Woodstock native Alexis Chamberlin Bateman has been accepted to an accelerated track program for primary care in the Mercer University School of Medicine.
The Primary Care Accelerated Track Program allows students interested in a career in family medicine, general internal medicine or pediatrics to have the opportunity to complete their medical school coursework in an accelerated three-year program of study.
In a news release, Bateman said she was excited to be accepted into the program, not only to help ease the financial burden of medical school, but also because her personal goals aligned with its mission.
“I was drawn to the ACT Program because it allows me to begin practicing family medicine one year sooner, guarantees me a local residency and the opportunity to remain close to our families,” she said.
Bateman said she is proud of her Woodstock roots and feels the local community has contributed greatly to her success.
“I am very grateful for the wonderful education I received at Johnston Elementary, Dean Rusk Middle School and Sequoyah High School,” she said.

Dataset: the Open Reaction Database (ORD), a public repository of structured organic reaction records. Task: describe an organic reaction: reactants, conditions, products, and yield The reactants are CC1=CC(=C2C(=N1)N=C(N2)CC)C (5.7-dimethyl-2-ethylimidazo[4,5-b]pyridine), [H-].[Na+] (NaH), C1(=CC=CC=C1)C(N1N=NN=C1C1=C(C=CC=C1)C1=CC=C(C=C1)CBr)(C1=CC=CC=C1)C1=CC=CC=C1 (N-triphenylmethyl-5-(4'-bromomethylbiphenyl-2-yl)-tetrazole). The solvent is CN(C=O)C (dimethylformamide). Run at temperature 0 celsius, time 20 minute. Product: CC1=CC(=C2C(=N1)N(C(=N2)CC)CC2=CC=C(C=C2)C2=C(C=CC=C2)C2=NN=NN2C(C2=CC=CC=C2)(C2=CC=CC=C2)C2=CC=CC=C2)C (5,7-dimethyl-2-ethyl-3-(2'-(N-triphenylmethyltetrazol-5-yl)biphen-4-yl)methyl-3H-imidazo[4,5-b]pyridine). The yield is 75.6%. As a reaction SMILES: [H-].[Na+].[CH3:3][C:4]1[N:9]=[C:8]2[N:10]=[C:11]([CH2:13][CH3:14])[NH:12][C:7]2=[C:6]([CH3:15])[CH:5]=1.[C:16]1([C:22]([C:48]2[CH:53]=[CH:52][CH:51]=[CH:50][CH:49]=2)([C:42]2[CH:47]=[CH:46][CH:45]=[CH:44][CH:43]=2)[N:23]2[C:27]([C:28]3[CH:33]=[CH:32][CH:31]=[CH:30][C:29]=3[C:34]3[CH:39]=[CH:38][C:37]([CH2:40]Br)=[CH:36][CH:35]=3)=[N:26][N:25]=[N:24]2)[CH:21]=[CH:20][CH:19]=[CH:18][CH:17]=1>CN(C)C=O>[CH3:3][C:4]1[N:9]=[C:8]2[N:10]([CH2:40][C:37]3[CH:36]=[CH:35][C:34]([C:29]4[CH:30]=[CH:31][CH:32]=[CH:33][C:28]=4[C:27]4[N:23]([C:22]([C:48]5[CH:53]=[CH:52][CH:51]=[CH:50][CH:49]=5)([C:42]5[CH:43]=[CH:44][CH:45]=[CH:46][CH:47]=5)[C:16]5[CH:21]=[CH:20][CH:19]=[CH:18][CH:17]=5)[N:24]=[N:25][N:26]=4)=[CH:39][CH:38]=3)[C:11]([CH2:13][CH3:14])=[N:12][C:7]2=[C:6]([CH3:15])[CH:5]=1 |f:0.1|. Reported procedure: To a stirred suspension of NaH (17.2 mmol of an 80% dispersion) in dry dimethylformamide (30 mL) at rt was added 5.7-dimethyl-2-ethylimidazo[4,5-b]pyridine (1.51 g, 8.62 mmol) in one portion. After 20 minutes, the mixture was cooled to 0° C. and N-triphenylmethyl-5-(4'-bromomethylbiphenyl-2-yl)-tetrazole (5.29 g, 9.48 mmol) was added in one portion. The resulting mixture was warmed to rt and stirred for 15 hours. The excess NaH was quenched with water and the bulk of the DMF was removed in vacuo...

Scholarships are awarded to highly-qualified medical students upon the completion of their first year of medical school, covering tuition for the second and third years. These students must be in good academic standing and have a strong desire to practice primary care in a rural area.
After graduation, ACT scholars are guaranteed a residency with one of MUSM’s primary teaching hospital partners. After residency, scholars are required to participate in three years of continuous, full-time, primary care medical practice in a medically underserved or rural area of Georgia. The practice must also accept Medicaid patients.
“This is an outstanding program that enables qualified students to accelerate their education, decrease their debt and enter the workforce sooner without sacrificing quality,” MUSM Dean Jean Sumner said in a news release. “This program wouldn’t be possible without the strong support and leadership of Georgia’s state legislature and governor.”